Ebola Experiment In Africa Shows ‘Promising Results’ As Virus Death Toll Hits 7518

By @ibtimesau on
A health worker escorts a newly admitted Ebola patient in to the Kerry town Ebola treatment centre outside Freetown December 22, 2014.  REUTERS/Baz Ratner
A health worker escorts a newly admitted Ebola patient in to the Kerry town Ebola treatment centre outside Freetown December 22, 2014. REUTERS/Baz Ratner REUTERS/Baz Ratner

An experimental Ebola vaccine that was tested in healthy Ugandan and American volunteers had shown "promising results." The development comes as the World Health Organization announced on Monday the virus' death toll has reached to 7,518 out of the 19,340 confirmed cases recorded in the three West Africa countries hardest hit by the epidemic.

Of the three West Africa countries, Liberia gave off the most number of deaths at 3,376. It was followed by Sierra Leone at 2,556. As to the number of infected cases, Sierra Leone was the highest at 8,939. Liberia was second at 7,830 and Guinea at 2,571.

There were no reported new deaths in other countries, WHO said. It remains the same for Mali at six, eight in Nigeria, and one in the United States. Although Spain and Senegal both have had one case each, these didn't result to deaths.

Meantime, an experimental Ebola vaccine that was tested right among African nationals had shown early promising results. The effectiveness of the vaccine was being highly considered because according to scientists, other vaccines developed in the western world seemed to show lower levels of protection in African populations.

"This is the first study to show comparable safety and protection of an experimental Ebola vaccine in an African population," Dr Julie Ledgerwood, the lead researcher from the National Institutes of Allergy and Infectious Diseases, or NIAID, at the National Institutes of Health, USA., said of the study published  in the Lancet journal. Both tested on healthy American and Ugandan volunteers, the vaccine's results so far showed it is far safe. Best of all, it generates an immune response in both populations.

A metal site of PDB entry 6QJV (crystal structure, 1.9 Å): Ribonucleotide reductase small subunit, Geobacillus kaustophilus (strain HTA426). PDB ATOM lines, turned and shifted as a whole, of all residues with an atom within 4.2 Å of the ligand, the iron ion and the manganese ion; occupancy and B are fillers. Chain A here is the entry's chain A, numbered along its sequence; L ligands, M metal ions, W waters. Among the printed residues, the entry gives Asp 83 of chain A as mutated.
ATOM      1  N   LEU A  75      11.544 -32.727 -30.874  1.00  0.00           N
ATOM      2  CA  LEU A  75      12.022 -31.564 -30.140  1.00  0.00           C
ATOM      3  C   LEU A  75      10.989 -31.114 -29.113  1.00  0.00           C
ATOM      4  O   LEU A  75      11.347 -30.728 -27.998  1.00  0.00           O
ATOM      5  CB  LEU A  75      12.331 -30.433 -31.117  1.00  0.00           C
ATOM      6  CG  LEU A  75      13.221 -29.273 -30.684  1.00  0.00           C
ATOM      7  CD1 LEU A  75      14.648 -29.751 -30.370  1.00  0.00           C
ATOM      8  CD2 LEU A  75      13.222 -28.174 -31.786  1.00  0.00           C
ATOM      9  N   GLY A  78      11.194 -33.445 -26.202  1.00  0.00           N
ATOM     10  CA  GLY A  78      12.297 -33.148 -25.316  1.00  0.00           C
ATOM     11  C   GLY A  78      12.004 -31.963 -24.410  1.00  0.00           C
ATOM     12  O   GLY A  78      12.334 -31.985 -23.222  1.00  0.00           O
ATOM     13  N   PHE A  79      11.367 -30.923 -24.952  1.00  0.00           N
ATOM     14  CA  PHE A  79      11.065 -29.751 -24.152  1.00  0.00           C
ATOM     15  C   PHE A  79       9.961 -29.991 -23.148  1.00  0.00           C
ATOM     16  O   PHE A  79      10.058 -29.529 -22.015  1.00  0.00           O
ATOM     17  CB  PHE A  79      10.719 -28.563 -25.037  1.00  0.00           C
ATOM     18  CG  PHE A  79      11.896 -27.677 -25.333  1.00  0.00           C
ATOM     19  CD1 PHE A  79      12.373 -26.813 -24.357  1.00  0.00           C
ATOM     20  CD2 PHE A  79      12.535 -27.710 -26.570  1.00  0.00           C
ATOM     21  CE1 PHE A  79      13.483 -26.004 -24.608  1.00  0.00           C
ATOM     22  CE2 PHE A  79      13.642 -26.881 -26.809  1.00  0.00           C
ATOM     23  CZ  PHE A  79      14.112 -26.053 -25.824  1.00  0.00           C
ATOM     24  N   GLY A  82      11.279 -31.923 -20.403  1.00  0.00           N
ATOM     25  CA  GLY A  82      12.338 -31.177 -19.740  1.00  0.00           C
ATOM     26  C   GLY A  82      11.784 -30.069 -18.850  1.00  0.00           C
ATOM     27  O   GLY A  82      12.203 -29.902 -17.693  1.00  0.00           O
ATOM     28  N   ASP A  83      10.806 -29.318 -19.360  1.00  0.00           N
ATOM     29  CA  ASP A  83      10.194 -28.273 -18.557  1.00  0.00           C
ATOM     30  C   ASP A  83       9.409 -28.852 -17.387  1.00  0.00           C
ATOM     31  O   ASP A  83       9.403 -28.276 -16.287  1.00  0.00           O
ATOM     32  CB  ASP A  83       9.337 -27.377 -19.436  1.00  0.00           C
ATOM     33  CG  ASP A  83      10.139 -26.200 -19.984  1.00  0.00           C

Some 57 percent of the 108 adults from Kampala, Uganda who received the Ebola vaccine showed their blood developed antibodies against Ebola. Scientists from the NIAID developed the DNA vaccines that code for Ebola virus proteins from the Zaire and Sudan strains [3] and the Marburg virus protein.

The vaccines contain the construction plans for the proteins on the outer surface of the virus. Immune responses against these proteins have shown to be highly protective in non-human primate models.

Ebola virus and Marburg virus cause serious disease outbreaks with high case fatality rates. "These findings have already formed the basis of a more potent vaccine, delivered using a harmless chimpanzee cold virus, which is undergoing trials in the USA, UK, Mali, and Uganda in response to the ongoing Ebola virus outbreak," Ledgerwood said.

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